Objective: In the light of the current COVID-19 epidemic and the availability of effective vaccines, this study aims to identify factors associated with non-response to anti-SARS-CoV-2 vaccines as immunological alteration associated with immune rheumatic diseases (IRD) and immunosuppressive medications may impair the response to vaccination. Methods: Volunteers in the health profession community with IRD, age, and sex-matched controls (CTRL) who underwent vaccination with two doses of BNT162b2 were recruited for this study. Anti-Trimeric Spike protein antibodies were assayed eight ± one weeks after the second vaccine dose. Univariate and logistic regression analyses were performed to identify factors independently associated with non-response and low antibody titers. Results: Samples were obtained from 237 IRD patients (m/f 73/164, mean age 57, CI 95% [56-59]): 4 autoinflammatory diseases (AI), 62 connective tissue diseases (CTD), 86 rheumatoid arthritis (RA), 71 spondylarthritis (SpA) and 14 vasculitis (Vsc). 232 CTRL were recruited (m/f 71/161, mean age 57, CI 95% [56-58]). Globally, IRD had a lower seroconversion rate (88.6% vs 99.6%, CI 95% OR [1.61-5.73], p<0.001) and lower antibody titer compared to controls (median (IQR) 403 (131.5-1012) versus 1160 (702.5-1675), p<0.001). After logistic regression, age, corticosteroid (CCS), Abatacept and Mycophenolate Mofetil (MMF) use were associated with non-response. Lower antibody titer was associated with the use of MMF, ABA, CCS, Rituximab, tumor necrosis factor inhibitor, JAK inhibitors, and higher age. Conclusion: The response to anti-SARS-CoV-2 vaccines is often impaired in IRD patients under treatment and may pose them at higher risk of severe COVID-19. Specific vaccination protocols are desirable for these patients.

Serological Response to BNT162b2 Anti-SARS-CoV-2 Vaccination in Patients with Inflammatory Rheumatic Diseases: Results From the RHEUVAX Cohort

Riccio F.;Patrone M.;Vietri M. T.;Ciccia F.
2022

Abstract

Objective: In the light of the current COVID-19 epidemic and the availability of effective vaccines, this study aims to identify factors associated with non-response to anti-SARS-CoV-2 vaccines as immunological alteration associated with immune rheumatic diseases (IRD) and immunosuppressive medications may impair the response to vaccination. Methods: Volunteers in the health profession community with IRD, age, and sex-matched controls (CTRL) who underwent vaccination with two doses of BNT162b2 were recruited for this study. Anti-Trimeric Spike protein antibodies were assayed eight ± one weeks after the second vaccine dose. Univariate and logistic regression analyses were performed to identify factors independently associated with non-response and low antibody titers. Results: Samples were obtained from 237 IRD patients (m/f 73/164, mean age 57, CI 95% [56-59]): 4 autoinflammatory diseases (AI), 62 connective tissue diseases (CTD), 86 rheumatoid arthritis (RA), 71 spondylarthritis (SpA) and 14 vasculitis (Vsc). 232 CTRL were recruited (m/f 71/161, mean age 57, CI 95% [56-58]). Globally, IRD had a lower seroconversion rate (88.6% vs 99.6%, CI 95% OR [1.61-5.73], p<0.001) and lower antibody titer compared to controls (median (IQR) 403 (131.5-1012) versus 1160 (702.5-1675), p<0.001). After logistic regression, age, corticosteroid (CCS), Abatacept and Mycophenolate Mofetil (MMF) use were associated with non-response. Lower antibody titer was associated with the use of MMF, ABA, CCS, Rituximab, tumor necrosis factor inhibitor, JAK inhibitors, and higher age. Conclusion: The response to anti-SARS-CoV-2 vaccines is often impaired in IRD patients under treatment and may pose them at higher risk of severe COVID-19. Specific vaccination protocols are desirable for these patients.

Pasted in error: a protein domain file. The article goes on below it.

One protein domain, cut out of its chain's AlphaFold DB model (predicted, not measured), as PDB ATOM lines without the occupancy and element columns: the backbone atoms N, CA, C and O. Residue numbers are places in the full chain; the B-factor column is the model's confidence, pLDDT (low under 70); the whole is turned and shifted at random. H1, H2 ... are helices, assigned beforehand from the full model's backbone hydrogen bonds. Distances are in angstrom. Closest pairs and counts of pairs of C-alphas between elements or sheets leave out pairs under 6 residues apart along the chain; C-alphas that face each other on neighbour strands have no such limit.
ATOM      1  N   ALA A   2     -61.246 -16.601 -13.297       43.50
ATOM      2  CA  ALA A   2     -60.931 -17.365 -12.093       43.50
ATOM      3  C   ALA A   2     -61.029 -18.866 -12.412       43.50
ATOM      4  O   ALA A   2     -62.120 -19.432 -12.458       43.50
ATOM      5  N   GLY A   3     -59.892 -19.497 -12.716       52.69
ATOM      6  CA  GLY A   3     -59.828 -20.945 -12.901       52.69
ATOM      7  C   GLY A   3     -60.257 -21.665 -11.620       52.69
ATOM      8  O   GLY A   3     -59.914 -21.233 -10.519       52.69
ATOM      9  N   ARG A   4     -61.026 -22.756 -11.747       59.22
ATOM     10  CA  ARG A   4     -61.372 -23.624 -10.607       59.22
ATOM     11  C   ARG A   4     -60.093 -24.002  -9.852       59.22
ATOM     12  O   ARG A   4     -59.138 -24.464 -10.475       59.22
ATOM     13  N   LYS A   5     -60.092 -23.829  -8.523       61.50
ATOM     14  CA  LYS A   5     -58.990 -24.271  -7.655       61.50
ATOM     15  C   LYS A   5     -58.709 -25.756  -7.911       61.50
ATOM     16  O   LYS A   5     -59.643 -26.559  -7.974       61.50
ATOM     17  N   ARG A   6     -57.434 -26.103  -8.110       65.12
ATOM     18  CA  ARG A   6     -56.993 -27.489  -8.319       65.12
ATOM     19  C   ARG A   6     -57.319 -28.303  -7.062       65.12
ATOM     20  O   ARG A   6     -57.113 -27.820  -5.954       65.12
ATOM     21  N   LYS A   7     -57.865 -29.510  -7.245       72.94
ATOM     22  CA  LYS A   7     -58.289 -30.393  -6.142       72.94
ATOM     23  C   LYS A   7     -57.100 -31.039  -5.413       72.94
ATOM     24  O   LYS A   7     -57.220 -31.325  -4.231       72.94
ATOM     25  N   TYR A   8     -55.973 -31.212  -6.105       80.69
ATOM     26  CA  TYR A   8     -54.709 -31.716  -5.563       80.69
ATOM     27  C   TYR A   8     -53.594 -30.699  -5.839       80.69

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Utilizza questo identificativo per citare o creare un link a questo documento: http://hdl.handle.net/11591/475470
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